Ignore the panic merchants. It’s not too late to turn your super around in your forties and fifties. At this point, you may have paid down some debt and even squirrelled away savings. That extra cash flow can go a long way if invested strategically: you just need a plan. According to the Association of Super Funds of Australia, women aged 40-44 have an average super balance of $61,922, while women aged 60-64 retire on $157,049. With three children, Catherine, 44, and her husband hope to retire with more than that (and ideally on the Greek islands). They save $500 a month on top of paying off their two-storey Sydney home and contributing to a multi-asset super portfolio. “I’m really interested in knowing how to reduce risk in my super investments while maintaining steady growth,” says part-time journalist Catherine. She has a few options. Let’s take a look.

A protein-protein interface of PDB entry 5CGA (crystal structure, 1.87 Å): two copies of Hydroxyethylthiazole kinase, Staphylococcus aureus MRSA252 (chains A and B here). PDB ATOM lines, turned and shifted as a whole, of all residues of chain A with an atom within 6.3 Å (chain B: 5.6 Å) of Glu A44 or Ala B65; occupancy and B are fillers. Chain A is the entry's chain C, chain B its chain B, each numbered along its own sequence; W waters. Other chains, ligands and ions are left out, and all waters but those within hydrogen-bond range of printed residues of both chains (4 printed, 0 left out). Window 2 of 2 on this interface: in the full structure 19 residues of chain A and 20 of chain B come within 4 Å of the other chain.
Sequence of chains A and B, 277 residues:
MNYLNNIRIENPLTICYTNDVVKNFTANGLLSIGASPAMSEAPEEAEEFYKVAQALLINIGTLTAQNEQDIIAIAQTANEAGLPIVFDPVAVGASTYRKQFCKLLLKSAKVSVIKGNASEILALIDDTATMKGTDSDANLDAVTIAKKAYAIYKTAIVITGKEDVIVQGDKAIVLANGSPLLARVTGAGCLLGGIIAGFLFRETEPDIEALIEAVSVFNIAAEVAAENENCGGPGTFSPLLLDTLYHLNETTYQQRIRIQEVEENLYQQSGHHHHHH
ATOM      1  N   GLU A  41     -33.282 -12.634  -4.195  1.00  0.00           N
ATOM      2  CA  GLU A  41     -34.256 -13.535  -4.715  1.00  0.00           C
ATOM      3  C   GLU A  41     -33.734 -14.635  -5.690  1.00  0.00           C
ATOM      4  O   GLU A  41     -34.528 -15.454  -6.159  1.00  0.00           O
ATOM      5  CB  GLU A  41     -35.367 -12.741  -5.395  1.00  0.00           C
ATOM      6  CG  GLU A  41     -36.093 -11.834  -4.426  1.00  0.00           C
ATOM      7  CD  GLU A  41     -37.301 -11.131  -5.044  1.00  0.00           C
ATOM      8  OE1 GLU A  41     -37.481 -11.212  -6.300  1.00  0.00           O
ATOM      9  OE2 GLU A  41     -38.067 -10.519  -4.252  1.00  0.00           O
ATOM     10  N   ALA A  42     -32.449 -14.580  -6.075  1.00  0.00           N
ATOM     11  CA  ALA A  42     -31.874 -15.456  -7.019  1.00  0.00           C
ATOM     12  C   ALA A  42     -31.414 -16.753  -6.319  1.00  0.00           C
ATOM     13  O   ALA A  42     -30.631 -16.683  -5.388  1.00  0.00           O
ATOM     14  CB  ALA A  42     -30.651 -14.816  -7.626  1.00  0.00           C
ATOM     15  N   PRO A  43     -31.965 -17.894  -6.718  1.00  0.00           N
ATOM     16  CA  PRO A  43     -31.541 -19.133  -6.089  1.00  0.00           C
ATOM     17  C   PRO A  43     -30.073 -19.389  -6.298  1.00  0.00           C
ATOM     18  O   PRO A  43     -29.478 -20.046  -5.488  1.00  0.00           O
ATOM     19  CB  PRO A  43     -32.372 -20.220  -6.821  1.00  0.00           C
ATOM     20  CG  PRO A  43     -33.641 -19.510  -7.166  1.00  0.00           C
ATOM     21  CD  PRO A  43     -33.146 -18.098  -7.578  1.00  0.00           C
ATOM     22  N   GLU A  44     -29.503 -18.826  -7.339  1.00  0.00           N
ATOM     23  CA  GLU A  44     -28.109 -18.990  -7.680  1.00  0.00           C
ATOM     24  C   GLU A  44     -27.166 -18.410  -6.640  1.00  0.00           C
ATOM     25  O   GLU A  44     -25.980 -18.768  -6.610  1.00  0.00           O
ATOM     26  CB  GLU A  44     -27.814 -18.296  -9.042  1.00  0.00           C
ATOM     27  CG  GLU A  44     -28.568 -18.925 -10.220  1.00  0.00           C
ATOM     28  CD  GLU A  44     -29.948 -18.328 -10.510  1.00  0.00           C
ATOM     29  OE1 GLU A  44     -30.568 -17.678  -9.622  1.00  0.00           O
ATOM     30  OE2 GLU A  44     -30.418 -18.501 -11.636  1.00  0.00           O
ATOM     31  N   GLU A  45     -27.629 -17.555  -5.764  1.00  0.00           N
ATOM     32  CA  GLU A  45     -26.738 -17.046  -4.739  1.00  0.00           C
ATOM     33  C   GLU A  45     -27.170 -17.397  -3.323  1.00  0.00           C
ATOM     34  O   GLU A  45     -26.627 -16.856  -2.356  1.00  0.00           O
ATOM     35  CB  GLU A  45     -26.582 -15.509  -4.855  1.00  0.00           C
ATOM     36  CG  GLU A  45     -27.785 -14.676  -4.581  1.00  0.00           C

Do you have a retirement goal and are you on track to reach it? “Your forties and fifties are a great opportunity to really start thinking about super as part of your retirement,” says Dixon Advisory director Ishara Rupasinghe. “This is the time to work out how to maximise your super contributions and think about what is tax effective.” Look closely at your current super set up to see if it is bringing in the goods. With clever planning, you can gradually cut back your work hours and begin sipping martinis… errr… accessing your nest egg between 55 and 60 under transition to retirement rules.
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